Beach Shack Extraordinaire: Lyoban Hostal

Lyoban is under new management and has some surprising extras for an affordable beach hotel.

beachview at Lyoban Hostal

Lyoban Hostal was one of the originals on Zipolite beach. Built in 1989, the hotel was around even before this stretch of Pacific coast became the place to let it all hang out—literally—as Zipolite was named Mexico’s only official nude beach in 2016.

The palapa-roofed hotel and its worn wooden floor evoke beach bum haven from the moment you step in the door. It has the requisite sand-covered dining deck floor that faces the sea and an upstairs porch strung end to end with hammocks. While the hotel surely shows its age in a kind of vintage-beachy-charm, it’s recently been taken over by new managers making some great improvements.

Lyoban Hostal pool

The pool has been newly sealed and painted, the main bar is new, handmade wooden deck chairs have been added to the hangout spots and mattresses that have outlived their usefulness are being exchanged for new ones. There are also three new private rooms with bathrooms in construction on the second floor.

Rooms center around an open-air dining room downstairs. The first floor rooms are fine, but have a shared bathroom at one end of the hotel and feel less open than the upstairs rooms which have open ceilings and two front rooms with incredible views of the ocean. The rightside upstairs room is the best in the house, with Swiss Family Robinson-style wooden shutters that open up the sea and let in that salty breeze. Accommodations are no-frills, just beds and bedside tables, but they suit the purpose – you’ll want to spend your hours on the beach or at the downstairs bar sipping cheap Coronas out of the blaze of the Pacific sun. If you want to go really cheap, you can rent a hammock for 100p a night and sleep suspended from the ground with the roaring rush of the waves in your ears.

Lyoban Hostal hammocks

The beach directly in front of the hotel is rocky, so while creating a dramatic landscape and providing that monstrous ocean sound, it’s dangerous for swimming. Walk 20 steps to the left or right of the hotel however and you can swim or surf in some decent-sized waves. The current is stronger or weaker depending the season so always take notice of the flags on the beach (red for dangerous, yellow for medium, green for calm) and if you are a person nervous about the ocean, walk down the beach to swim in front of the lifeguard stand.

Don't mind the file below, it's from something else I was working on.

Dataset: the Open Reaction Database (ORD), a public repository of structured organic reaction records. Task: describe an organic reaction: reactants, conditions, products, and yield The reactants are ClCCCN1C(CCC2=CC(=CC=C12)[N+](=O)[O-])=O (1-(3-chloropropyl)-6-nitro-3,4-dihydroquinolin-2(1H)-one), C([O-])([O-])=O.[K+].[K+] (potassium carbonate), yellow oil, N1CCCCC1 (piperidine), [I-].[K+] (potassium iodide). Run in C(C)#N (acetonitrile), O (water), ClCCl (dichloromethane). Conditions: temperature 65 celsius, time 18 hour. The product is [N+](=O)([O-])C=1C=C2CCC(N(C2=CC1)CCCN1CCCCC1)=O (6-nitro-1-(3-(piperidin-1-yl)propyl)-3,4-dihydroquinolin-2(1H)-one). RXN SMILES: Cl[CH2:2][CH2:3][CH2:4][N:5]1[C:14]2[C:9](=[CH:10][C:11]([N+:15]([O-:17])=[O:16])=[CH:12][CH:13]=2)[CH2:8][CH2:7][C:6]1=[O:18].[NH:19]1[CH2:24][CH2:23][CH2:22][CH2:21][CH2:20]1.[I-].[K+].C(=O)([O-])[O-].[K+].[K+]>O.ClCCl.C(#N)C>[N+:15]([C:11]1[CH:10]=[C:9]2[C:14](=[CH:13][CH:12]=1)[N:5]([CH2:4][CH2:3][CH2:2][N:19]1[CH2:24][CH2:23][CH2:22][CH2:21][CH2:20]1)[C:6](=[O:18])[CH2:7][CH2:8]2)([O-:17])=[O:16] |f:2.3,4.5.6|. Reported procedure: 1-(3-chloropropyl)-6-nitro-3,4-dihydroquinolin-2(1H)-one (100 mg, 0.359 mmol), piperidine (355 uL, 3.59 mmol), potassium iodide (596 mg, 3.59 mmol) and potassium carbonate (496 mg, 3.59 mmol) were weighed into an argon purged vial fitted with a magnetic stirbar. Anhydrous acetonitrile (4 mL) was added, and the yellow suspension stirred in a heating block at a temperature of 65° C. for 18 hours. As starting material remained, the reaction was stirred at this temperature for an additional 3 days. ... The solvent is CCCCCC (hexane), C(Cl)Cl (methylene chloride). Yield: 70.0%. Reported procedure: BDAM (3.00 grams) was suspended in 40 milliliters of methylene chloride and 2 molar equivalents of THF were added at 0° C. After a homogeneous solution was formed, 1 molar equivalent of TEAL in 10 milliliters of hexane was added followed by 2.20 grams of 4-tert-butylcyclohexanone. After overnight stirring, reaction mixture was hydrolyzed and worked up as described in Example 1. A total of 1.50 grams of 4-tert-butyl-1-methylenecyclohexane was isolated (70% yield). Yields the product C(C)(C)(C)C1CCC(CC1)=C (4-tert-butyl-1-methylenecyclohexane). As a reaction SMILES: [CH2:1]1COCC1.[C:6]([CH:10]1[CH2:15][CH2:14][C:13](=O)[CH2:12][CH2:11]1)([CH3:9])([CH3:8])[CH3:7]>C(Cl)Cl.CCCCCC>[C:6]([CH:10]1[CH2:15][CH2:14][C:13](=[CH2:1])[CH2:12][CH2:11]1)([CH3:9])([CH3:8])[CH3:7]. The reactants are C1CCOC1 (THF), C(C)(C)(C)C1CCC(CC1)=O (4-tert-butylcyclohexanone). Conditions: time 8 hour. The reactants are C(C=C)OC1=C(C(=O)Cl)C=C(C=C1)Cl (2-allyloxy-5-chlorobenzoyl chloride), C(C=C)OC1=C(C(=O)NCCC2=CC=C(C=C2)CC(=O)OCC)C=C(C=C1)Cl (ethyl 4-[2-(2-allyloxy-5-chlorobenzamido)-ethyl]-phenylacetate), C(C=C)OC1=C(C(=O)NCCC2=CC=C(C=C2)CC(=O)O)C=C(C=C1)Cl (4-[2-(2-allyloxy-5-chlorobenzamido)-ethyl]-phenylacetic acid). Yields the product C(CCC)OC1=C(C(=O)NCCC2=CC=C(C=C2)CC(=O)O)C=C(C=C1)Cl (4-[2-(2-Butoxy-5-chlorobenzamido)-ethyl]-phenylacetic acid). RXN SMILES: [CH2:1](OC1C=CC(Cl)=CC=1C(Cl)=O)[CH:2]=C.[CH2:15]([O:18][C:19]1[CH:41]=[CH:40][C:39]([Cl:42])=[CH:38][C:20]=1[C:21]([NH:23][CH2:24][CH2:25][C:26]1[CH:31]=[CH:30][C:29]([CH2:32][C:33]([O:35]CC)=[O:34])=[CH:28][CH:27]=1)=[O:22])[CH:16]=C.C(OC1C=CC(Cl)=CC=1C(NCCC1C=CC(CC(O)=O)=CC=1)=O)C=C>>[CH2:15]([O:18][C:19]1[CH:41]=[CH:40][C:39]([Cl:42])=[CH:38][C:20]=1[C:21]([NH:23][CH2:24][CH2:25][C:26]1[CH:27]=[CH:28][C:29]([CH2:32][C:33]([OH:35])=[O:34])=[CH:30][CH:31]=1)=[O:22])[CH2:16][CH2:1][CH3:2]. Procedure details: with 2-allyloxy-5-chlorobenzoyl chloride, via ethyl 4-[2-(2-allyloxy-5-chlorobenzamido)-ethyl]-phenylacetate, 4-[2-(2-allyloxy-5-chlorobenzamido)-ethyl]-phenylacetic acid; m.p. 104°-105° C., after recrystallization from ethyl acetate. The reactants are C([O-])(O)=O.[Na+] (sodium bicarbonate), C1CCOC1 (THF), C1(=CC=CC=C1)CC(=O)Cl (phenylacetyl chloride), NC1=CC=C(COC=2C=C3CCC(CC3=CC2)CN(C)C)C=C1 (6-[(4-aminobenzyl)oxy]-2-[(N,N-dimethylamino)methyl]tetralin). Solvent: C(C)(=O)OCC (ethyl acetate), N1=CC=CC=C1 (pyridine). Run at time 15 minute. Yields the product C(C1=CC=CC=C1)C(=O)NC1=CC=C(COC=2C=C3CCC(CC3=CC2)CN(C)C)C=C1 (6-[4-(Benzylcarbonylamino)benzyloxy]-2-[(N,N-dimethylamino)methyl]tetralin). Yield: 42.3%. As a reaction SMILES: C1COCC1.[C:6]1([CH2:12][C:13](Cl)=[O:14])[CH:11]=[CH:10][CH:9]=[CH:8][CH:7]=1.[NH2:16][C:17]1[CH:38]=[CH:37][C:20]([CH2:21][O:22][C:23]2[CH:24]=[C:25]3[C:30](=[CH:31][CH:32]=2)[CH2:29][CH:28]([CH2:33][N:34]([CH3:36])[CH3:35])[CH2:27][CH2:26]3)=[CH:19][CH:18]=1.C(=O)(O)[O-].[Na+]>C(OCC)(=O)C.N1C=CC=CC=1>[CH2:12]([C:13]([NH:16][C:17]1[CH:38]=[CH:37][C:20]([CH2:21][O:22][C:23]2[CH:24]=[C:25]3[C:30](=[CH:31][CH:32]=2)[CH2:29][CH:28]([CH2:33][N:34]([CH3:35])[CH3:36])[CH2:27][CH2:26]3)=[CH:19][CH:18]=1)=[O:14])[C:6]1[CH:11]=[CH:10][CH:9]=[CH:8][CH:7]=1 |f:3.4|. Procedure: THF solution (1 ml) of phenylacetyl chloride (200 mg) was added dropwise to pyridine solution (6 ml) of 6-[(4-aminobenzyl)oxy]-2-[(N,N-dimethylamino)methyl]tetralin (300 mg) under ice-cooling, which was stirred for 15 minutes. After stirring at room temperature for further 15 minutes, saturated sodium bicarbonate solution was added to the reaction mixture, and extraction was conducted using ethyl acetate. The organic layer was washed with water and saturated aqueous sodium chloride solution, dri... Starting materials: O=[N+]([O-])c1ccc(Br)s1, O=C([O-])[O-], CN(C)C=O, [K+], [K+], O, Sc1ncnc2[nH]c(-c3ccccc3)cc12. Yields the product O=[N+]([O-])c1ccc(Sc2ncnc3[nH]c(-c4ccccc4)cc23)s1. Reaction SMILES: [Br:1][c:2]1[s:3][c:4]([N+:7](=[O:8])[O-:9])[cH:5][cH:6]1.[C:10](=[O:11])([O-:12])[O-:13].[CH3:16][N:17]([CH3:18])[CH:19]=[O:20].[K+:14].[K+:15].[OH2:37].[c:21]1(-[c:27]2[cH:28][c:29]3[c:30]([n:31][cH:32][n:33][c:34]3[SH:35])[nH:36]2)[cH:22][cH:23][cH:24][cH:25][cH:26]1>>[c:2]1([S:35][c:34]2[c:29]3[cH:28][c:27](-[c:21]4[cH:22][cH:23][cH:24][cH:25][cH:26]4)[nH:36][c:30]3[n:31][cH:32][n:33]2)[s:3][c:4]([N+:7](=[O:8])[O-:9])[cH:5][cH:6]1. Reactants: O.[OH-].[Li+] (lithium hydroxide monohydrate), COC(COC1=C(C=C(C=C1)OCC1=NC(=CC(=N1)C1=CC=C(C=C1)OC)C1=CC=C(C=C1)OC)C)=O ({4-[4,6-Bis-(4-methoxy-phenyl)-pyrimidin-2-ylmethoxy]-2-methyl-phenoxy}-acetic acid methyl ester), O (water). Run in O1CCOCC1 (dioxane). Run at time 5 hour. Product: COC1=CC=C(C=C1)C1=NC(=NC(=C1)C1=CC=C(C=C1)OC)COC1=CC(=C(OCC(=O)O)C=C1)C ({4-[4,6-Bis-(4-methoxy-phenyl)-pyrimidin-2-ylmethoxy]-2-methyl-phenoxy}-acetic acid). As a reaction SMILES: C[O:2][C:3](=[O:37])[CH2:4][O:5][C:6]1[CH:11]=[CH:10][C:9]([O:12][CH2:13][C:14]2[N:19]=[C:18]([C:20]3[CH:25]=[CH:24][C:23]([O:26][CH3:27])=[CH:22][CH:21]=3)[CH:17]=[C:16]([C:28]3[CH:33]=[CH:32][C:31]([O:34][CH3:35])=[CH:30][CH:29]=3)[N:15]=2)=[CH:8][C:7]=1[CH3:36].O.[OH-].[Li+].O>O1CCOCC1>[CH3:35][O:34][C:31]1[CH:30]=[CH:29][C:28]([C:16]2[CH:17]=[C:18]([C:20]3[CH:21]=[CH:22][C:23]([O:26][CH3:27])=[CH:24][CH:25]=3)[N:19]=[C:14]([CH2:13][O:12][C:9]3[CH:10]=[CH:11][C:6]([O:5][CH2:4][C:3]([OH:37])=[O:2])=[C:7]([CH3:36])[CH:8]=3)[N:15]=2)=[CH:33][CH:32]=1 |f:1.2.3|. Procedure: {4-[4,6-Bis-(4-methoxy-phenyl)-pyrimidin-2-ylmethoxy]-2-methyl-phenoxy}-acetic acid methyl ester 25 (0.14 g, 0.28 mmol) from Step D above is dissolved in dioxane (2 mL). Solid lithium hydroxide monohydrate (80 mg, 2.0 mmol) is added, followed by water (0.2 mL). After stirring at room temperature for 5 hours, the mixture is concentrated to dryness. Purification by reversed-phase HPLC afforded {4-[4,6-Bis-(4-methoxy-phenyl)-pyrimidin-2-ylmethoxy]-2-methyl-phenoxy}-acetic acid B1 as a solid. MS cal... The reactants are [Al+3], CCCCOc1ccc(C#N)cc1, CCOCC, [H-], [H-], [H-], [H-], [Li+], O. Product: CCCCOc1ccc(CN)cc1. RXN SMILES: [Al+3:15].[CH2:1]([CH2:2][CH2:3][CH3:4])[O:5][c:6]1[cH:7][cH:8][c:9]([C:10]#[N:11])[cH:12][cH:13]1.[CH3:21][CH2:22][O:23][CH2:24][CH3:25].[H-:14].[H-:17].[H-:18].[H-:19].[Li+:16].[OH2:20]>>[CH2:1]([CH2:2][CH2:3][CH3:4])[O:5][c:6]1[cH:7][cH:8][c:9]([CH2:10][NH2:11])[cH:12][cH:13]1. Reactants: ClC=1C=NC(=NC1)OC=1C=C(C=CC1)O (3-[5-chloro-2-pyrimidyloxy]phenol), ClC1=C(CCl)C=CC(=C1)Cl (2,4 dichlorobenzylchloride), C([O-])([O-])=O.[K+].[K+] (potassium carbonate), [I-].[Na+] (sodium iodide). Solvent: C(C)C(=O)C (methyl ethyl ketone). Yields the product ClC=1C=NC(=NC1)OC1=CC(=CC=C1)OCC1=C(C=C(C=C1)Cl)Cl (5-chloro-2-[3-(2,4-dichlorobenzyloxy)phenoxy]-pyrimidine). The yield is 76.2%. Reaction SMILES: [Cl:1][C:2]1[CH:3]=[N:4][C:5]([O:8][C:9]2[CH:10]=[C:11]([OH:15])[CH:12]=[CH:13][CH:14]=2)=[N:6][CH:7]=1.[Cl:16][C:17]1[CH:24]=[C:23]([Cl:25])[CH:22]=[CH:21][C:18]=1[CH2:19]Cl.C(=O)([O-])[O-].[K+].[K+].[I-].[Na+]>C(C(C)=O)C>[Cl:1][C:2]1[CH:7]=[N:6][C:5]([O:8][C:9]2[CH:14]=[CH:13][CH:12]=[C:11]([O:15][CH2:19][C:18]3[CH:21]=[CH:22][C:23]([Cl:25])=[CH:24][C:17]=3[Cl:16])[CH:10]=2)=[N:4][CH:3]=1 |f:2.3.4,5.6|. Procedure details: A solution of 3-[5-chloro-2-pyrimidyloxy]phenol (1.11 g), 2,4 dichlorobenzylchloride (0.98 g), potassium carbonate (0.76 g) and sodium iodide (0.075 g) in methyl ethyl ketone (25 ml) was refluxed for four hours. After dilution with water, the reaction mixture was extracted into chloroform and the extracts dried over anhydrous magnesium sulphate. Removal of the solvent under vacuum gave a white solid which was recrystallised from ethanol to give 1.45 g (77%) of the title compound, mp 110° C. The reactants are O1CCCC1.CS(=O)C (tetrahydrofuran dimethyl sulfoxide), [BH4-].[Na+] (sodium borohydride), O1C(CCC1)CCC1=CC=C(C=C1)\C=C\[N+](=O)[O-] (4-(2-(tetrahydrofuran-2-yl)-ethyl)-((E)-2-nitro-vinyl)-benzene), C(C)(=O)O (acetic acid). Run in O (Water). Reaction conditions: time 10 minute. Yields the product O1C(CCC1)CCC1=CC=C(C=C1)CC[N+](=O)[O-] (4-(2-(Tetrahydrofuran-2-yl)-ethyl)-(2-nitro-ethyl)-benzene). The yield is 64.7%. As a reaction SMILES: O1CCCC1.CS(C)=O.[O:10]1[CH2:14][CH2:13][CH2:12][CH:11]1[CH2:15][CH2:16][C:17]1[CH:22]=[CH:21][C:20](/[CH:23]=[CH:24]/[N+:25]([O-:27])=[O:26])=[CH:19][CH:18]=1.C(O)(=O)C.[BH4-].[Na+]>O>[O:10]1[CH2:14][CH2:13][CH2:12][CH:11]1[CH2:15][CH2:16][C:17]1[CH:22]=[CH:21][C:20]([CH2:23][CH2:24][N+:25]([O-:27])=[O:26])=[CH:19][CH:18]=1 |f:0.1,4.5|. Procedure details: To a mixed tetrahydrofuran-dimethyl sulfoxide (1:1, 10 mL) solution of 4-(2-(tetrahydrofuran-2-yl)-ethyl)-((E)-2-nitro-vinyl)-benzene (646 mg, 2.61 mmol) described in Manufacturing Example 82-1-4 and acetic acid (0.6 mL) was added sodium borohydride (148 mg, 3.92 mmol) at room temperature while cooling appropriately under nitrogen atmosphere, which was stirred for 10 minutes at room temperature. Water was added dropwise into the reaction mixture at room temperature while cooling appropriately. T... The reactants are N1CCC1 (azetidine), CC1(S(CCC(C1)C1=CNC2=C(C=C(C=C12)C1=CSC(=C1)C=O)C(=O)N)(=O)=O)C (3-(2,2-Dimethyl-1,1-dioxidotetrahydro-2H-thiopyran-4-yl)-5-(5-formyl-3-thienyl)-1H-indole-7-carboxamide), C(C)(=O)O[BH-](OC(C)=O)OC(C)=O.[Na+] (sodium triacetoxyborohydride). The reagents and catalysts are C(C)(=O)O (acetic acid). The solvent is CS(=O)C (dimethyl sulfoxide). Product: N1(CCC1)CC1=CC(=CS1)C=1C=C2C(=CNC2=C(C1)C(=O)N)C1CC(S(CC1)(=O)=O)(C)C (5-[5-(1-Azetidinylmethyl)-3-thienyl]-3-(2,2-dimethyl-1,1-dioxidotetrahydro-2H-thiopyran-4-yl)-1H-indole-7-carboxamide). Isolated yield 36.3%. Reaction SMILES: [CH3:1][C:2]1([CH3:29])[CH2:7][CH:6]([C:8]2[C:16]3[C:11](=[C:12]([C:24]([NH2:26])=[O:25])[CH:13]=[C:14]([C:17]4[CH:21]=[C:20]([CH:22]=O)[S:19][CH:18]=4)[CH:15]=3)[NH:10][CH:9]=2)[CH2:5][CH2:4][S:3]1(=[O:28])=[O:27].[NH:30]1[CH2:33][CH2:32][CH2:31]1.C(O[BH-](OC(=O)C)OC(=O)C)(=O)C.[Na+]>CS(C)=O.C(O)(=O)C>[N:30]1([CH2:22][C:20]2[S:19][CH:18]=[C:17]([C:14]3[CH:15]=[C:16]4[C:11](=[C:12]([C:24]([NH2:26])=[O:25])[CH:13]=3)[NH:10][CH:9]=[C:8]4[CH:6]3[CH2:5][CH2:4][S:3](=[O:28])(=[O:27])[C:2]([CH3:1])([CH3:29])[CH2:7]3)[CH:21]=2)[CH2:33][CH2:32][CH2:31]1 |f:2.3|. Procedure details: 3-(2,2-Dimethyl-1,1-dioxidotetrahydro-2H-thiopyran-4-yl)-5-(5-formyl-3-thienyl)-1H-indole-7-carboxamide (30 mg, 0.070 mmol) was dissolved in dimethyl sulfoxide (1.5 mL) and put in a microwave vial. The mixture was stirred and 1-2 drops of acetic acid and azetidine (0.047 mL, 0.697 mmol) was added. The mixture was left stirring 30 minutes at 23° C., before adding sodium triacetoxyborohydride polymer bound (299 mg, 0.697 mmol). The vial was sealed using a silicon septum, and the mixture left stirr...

In my opinion most beach hotels offer ho-hum food – people come for the view and aren’t picky about their meals so hotels don’t invest much in the menu. At Lyoban, however, everything I ate was delicious, especially the fish tacos and breakfast chilaquiles. (Fish tacos, by the way, were surprisingly difficult to come by on the rest of the beach.) The new managers own a coffeeshop in Mexico City so the coffee is top notch.

Lyoban Hostal dining room

The other bonus is the bar plays cool tunes, classic rock, some old-school salsa, and boleros at a volume that is totally conducive to having a conversation and not feeling like your ears are bleeding. Plus, unlike some cheaper places I’ve stayed, the bar closes at a decent time and doesn’t keep guests up all night with the noise. Several members of the staff are fully bilingual, there is a volleyball net set up out front for impromptu games, and the hotel is diligent in doing their part to keep the beach clean from ocean debris.

By the time this gets posted there will inevitably even more improvements taking place at Lyoban and I’m interested to see how the hotel will continue to evolve. For now, it’s a great inexpensive option on Zipolite beach, with a mellow ambiance and laid-back hospitality. You can make your reservation ahead of time through Travelocity, Expedia or the hostal website.

Lyoban Hostal porch

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